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What Goes Around, Comes Around


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Strategy Page:

August 8, 2010:

Chinese leaders are increasingly worried about another revolution. The signs are ominous, for the Chinese are avid students of their own history, and how it constantly repeats itself. So while China is getting rich, there is much corruption in the government, the military and even the universities. This has created a growing number of unhappy Chinese, and they have a lot of unemployed (often because of corruption) college graduates, and people who are cheated and exploited by corrupt officials on a regular basis, talking about change. Attempts to fix the core problem, corruption, are not working, and that is seen as menacing by many Chinese, as dynasties usually fall because they were weakened, and torn apart by rebels enraged by the corruption. That's how the communists gained power in the 1940s. But their virtuous new government began to show signs of corruption within a decade, and it's gotten much worse since communist economic policies were dumped three decades ago. What goes around, comes around.

One of the more glaring aspects of the corruption is the amount of counterfeiting going on. Patents, copyrights and trademarks are largely ignored, making it difficult for Chinese entrepreneurs to start companies producing innovative, and profitable, products. It's too easy make more profitable counterfeits. Some are quite good, or at least adequate. They range from DVDs of hit movies, to spare parts (for autos, airplanes and industrial machinery) and fake iPhones and other high-tech items. This includes military equipment and weapons. The only thing that keeps quality up among counterfeiters is the domestic market, which will stop buying if the fake is absolute crap. Thus your fake iPhone or iPad has to work. Not as well as the real thing, but enough to be worth the money (usually less than a third of what you'd pay in the U.S.). DVDs have to be watchable and the fake watches have to tell time, if not as accurately as the real thing and using less durable components. This lax attitude towards quality turns very ugly when the counterfeit truck or aircraft parts cause fatal accidents. And in earthquake prone China, cheating on construction standards has killed many thousands of people. This caused popular outrage, but the shady practices are expected to continue, because they are too profitable for too many people.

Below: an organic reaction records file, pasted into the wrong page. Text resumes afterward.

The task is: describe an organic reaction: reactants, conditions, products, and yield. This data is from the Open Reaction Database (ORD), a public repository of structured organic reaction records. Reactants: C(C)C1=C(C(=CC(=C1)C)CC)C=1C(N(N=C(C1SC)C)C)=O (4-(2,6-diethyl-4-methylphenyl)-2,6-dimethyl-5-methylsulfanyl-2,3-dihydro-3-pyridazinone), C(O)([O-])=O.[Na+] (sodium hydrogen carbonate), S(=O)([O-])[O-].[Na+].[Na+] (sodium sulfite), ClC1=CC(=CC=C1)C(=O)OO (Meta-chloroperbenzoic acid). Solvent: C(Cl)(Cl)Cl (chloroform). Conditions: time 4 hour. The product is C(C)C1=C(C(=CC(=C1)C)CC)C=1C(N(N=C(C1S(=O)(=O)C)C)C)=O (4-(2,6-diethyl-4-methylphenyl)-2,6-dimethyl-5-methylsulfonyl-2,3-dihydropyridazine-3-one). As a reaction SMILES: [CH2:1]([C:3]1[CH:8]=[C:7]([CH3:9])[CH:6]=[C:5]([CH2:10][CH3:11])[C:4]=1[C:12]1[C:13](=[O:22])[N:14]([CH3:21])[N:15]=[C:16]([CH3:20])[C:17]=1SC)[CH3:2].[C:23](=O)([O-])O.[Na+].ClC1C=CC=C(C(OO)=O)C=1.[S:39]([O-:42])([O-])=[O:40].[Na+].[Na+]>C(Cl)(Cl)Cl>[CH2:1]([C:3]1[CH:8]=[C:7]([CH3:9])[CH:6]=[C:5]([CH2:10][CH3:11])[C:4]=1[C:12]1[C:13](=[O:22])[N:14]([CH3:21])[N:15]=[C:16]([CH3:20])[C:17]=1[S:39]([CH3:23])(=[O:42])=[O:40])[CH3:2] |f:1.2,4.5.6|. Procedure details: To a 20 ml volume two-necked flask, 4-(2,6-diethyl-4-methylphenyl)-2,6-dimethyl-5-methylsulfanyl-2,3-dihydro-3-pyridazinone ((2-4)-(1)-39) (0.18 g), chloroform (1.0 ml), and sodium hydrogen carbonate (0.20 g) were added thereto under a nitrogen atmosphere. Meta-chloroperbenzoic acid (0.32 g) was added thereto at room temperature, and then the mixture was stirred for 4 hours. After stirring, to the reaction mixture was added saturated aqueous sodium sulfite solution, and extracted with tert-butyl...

The corruption is everywhere. University degrees, and other education credentials, for example, cannot be taken at face value. There's simply too much cheating. So employers have to carefully examine job candidates. This often includes administering lots of tests, and making sure there is no cheating, or that the test monitors are not bribed. In effect, the most honest aspect of the country is business. You can't run any kind of profitable company without a fair degree of honesty and dependability. There is cheating going on (like the contaminated baby formula that actually killed a few babies), but that sort of thing puts you out of business (and got some of the baby food executives executed). Thus market pressures keep a lot of Chinese honest, but not so government officials.

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